20. The UK has promised that ports will stay open to allow seafarers to transit and repatriate home. Does that also include shore leave?
The UK has reiterated that it will continue to uphold its commitments under the various international conventions and this includes the right to shore leave.
Seafarers legal entitlement to shore leave is enshrined in the MLC 2006 and the FAL Convention. There are specific circumstances where the Master or the company may deny shore leave on safety grounds however this is only permitted following assessment of the risk at a specific port. Blanket shore leave bans imposed by companies are not permitted. Members whose companies have imposed such bans (or imposed measures that act as defacto bans) or, who have been denied shore leave in a UK port or terminal should contact their industrial organiser.
Whilst seafarers have a legal right to shore leave, they should comply with any restrictions that are in place locally. This position was confirmed by the International Labour Organisation (ILO) in their legal opinion of Nov/Dec 2020 which stated that countries must:
'Allow seafarers to enjoy their right to shore leave in accordance with Regulation 2.4, paragraph 2,[of the MLC] subject to the strict respect of any public health measures applicable to the local population.'

21. Do I have to wear a face mask at work onboard?
Face covering has been mandatory on UK public transport including ferries in England from June 15, 2020.
The ruling applies to all front-line ferry workers and those that come into contact with passengers. It covers all public transport networks including ferries, busses, rail and underground transport.
The condition will be monitored by transport police and individuals found to be flouting the rules could be fined.
The Union is campaigning for ferry operators to provide front line seagoing employees with the necessary Personal Protective Equipment to enable them to comply with this new rule.
There will be some exceptions to the rule for very young children, for people with disabilities and for people with breathing difficulties.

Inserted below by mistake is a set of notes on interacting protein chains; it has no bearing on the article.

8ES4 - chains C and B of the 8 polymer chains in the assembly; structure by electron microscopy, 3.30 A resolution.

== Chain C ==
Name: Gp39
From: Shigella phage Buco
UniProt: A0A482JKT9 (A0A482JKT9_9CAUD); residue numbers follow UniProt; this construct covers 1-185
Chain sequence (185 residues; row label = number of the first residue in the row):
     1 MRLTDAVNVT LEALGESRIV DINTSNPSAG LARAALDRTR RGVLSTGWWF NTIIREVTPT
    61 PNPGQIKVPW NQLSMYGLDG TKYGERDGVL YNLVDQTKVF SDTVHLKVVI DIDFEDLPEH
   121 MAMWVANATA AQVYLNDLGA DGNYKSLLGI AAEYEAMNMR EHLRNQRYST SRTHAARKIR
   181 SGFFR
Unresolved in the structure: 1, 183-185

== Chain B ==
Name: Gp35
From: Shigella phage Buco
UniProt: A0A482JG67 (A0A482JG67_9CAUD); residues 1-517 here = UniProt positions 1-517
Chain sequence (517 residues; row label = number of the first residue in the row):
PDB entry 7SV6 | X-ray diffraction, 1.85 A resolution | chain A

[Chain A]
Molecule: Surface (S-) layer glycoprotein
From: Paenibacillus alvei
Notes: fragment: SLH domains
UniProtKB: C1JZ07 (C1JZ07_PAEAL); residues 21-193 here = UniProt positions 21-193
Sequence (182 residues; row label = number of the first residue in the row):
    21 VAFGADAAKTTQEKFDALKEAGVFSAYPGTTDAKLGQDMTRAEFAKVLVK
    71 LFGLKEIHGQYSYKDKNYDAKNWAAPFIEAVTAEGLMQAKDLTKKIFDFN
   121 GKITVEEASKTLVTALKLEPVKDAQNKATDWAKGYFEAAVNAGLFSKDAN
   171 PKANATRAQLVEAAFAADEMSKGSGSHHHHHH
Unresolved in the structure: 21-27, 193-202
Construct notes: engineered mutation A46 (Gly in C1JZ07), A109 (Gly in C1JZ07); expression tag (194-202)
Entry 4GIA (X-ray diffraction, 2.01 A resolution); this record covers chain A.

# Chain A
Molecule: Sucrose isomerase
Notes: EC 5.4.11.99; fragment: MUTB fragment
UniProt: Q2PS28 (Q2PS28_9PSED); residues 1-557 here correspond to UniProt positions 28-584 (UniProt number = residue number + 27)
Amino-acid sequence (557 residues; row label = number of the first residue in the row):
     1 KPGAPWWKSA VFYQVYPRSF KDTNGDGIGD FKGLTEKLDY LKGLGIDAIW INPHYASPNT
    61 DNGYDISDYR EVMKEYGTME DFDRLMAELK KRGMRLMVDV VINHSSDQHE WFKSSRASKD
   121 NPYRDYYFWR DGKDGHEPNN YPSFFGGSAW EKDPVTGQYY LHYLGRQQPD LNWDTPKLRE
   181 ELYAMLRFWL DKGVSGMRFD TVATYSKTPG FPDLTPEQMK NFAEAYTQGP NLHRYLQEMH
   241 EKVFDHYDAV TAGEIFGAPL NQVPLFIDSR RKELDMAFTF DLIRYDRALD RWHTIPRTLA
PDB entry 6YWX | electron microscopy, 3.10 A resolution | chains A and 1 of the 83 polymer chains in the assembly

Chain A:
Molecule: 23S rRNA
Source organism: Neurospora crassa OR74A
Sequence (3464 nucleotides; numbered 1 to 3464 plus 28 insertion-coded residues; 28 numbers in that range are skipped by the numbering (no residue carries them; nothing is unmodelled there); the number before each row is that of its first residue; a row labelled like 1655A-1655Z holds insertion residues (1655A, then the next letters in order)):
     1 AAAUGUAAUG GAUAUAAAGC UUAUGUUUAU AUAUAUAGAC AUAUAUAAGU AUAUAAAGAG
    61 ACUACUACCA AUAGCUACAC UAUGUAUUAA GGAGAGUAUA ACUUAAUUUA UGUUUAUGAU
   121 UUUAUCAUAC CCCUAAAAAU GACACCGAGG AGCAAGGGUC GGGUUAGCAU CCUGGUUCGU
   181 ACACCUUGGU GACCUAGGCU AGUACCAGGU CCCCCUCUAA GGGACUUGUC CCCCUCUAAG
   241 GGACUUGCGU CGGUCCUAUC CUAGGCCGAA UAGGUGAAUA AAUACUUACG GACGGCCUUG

The rule applies to England. The devolved governments in Scotland, Northern Ireland and Wales are providing their own evolving guidance. People in ScotlandWales and Northern Ireland should follow the specific rules in those parts of the UK.
Please consult the local restrictions page to see if any additional restrictions are in place in your area
22. I am a seafarer returning abroad from holiday or coming to the UK on holiday from a quarantine-list country. As a UK-recognised keyworker, do I still have to self-isolate and/or provide a negative Covid test?
Any exemptions for seafarers to quarantine and/or provide a negative test result is applicable only to those travelling for the purposes of joining or leaving a vessel and not for reasons of general travel or tourism.
If you are entering the UK for purposes other than joining or leaving a vessel then you will have to abide by the rules in force for the general population.
23. Will I be eligible for priority vaccination as a seafarer?
The UK Government has announced it’s priority list for phase one of its vaccination programme.
This initial phase prioritises recipients based on clinical need according to their age and any underlying health conditions. If you are a member of any of the priority groups, then you will be contacted by your GP to arrange your vaccine.
Once phase one is complete, it is likely that consideration will be given to prioritising certain key workers during phase two. 
24. Can I apply for a work visa to enter or transit China?
From 15 March foreign nationals and their family members visiting mainland China for work and production in various fields, people traveling for emergency humanitarian needs, and holders of valid APEC business travel cards may apply for a visa if they have been inoculated with Covid-19 vaccines produced in China only.
notice from the Ministry of Foreign Affairs of the People's Republic of China in Hong Kong states that individuals must have either received two doses of Chinese-made vaccines with the mandated gap in between or have received a single-dose Chinese-made vaccine at least 14 days prior to the application. All applicants must have a vaccination certificate. 
Proof of a negative Covid-19 test and a Health and Travel Record Declaration Form for visa application are no longer required.
Read the full notice here.
25. Can I take part in training provided by my employer while on furlough?
Furloughed employee can do training in certain circumstances. In fact, the guidance says that furloughed employees should be encouraged to undertake training.
Training will not count as work where the purpose of the training is to improve an employee’s effectiveness or the performance of the employer’s business.
Training could jeopardise the grant if it provides services to the employer or the employer’s business activities and if it contributes to the employer’s business activities or generates revenue.
In addition, the training should not contribute (to a significant degree) to the production of any goods the employer intends to supply (as part of the provision of goods or services) or to the supply of any services for which consideration is received.
Employees must be paid at least the National Living Wage/National Minimum Wage/Apprenticeship Minimum Wage (as increased on 1 April 2020) for 100% of the time spent training, even if this is more than the subsidy.